Board evaluations have now become commonplace, however, all too often a board will come to us when a governance crisis has occurred or boardroom tensions are high and it uses a board evaluation as a means to resolve the crisis or alleviate tensions. Regular well-designed performance evaluations, whether internal, external or preferably a mixture of the two, will mean the board avoids such issues, with a review acting as an early warning sign of troubles ahead.
One of the most common difficulties for individual directors wanting to implement regular board reviews is gaining the support of other board members. How do you persuade others that the board needs an evaluation and that regular performance evaluation is important to good governance? Convincing others to adopt performance appraisal is no different from introducing other changes in an organisation.
As with any change management process, there are steps that can be taken to gain member commitment.
Establishing the need for evaluation
It is important to highlight how particular issues facing the board can be addressed through an evaluation process. In essence, the individual needs to demonstrate how a governance review is a problem-solving mechanism for the board. By linking the benefits of an evaluation and its practical implications for the issues the board faces now, other directors are more likely to become enthusiastic about the process. By framing the experience in a positive light, it is possible to change the board’s view.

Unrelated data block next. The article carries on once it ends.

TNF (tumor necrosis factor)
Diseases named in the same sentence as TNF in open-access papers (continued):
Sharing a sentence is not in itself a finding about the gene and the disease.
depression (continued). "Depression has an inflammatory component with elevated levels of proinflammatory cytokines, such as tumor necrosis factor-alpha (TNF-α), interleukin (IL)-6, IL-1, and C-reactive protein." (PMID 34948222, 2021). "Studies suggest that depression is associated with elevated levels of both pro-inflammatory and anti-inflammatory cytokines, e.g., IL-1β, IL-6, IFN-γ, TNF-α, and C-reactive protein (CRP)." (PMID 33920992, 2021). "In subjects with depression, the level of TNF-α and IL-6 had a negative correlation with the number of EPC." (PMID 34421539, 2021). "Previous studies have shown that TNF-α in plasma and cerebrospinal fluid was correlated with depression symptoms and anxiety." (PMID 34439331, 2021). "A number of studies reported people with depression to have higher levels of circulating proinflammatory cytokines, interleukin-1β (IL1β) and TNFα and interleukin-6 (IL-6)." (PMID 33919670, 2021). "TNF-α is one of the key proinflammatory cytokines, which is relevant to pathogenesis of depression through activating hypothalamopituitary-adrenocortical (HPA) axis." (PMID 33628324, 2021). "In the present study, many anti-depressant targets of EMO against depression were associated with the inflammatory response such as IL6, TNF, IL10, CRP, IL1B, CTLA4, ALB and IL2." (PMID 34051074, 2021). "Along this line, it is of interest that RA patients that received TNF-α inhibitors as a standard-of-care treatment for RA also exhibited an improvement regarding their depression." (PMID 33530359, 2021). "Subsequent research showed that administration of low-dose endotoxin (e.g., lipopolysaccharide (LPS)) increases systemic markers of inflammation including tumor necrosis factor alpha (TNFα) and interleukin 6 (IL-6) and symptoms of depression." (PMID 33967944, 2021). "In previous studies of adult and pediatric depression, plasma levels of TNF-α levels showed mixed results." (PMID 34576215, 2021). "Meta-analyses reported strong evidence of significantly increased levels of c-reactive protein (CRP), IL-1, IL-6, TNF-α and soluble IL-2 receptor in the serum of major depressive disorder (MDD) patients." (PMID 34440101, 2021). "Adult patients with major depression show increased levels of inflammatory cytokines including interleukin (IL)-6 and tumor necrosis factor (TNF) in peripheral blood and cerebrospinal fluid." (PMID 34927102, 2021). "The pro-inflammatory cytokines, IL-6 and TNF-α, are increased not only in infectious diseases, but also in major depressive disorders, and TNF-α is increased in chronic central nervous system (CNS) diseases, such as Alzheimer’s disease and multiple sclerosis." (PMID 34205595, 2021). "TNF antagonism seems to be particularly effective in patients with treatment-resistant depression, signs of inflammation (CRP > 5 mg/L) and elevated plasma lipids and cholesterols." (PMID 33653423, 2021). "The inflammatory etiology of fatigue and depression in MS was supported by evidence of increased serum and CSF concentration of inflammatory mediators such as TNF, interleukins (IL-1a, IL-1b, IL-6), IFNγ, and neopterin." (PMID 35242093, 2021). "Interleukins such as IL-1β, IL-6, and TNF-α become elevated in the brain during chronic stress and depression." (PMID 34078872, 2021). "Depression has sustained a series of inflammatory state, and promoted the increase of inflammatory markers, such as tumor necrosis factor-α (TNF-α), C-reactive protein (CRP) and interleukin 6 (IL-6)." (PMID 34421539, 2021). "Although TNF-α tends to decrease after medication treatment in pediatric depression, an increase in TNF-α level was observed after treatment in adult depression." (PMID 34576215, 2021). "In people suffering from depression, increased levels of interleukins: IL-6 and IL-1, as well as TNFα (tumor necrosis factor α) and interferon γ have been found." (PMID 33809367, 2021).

An effective board evaluation will improve the working of the board. In particular, the development of the necessary team capacity to perform the roles required. For example, an evaluation may clarify individual and collective responsibilities. As a result, an effective evaluation can help boards attract and retain good directors, as well as build a positive culture in the board. Evaluations contribute to director satisfaction and provide an important basis for self-development for the individuals involved. Board reviews can also contribute to board renewal in a targeted way to distinguish between high and low performance, so that evaluations can feed into the training and development approach of the board.
Establishing a sense of urgency
This step is critical to gaining cooperation and action from others. If a performance problem has been identified, it is important to stress to board members that this is a significant issue and urgency is needed. People who understand the problem are much more likely to take steps to address it.
Building a coalition of enthusiasts
Individuals trying to persuade their boards to adopt an evaluation process should build a coalition of supporters. While a single person can commence the process, a powerful force is required to sustain the push for change. This may not be necessary if the evaluation proponent is the chair.